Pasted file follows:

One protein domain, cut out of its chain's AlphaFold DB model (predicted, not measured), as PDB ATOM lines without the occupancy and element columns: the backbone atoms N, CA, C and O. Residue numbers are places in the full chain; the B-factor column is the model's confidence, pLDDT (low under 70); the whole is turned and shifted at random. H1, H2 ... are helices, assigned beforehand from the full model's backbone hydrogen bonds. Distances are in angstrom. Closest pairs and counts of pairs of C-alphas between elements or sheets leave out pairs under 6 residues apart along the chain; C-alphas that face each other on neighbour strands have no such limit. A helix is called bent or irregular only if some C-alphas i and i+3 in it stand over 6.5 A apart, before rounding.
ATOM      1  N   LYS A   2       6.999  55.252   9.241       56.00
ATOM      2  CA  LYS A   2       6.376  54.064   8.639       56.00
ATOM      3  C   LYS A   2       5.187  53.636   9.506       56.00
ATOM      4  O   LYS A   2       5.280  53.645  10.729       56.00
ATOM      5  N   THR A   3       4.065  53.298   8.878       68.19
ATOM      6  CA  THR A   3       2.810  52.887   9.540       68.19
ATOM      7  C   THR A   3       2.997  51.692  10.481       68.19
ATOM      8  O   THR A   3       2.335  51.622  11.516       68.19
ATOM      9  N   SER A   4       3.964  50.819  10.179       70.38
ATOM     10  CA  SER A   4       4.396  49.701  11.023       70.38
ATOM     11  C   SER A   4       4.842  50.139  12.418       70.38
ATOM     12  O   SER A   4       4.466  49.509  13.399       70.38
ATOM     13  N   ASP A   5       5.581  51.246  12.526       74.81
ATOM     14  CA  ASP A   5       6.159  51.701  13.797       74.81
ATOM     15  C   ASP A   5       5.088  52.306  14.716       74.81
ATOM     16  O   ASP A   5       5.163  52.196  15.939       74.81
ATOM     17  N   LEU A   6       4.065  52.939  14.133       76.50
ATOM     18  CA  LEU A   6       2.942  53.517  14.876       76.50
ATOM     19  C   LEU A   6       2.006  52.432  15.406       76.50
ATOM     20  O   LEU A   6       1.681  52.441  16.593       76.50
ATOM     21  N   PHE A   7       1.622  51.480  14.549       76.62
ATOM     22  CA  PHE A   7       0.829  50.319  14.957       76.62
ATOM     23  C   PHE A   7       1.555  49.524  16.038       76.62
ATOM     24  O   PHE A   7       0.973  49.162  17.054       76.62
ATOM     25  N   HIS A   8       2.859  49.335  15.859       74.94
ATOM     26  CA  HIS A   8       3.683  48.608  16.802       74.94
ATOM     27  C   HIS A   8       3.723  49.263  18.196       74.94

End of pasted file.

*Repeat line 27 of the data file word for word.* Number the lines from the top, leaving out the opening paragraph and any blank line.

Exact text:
ATOM     27  C   HIS A   8       3.723  49.263  18.196       74.94